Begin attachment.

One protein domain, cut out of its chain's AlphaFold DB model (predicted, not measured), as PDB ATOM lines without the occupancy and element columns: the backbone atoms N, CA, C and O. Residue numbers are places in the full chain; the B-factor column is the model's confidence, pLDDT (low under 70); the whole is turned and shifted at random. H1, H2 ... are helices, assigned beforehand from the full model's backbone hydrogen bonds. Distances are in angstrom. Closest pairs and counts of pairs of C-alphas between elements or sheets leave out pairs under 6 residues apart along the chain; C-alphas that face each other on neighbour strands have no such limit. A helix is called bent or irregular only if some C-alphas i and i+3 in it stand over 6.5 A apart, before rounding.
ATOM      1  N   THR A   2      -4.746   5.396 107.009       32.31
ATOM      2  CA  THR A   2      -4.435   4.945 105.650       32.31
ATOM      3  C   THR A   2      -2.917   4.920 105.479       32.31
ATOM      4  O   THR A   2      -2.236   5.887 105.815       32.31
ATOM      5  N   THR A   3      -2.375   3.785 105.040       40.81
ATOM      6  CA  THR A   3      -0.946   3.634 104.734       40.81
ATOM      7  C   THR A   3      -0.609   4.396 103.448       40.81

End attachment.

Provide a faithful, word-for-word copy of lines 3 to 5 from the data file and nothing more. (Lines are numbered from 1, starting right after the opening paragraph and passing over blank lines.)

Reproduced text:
ATOM      3  C   THR A   2      -2.917   4.920 105.479       32.31
ATOM      4  O   THR A   2      -2.236   5.887 105.815       32.31
ATOM      5  N   THR A   3      -2.375   3.785 105.040       40.81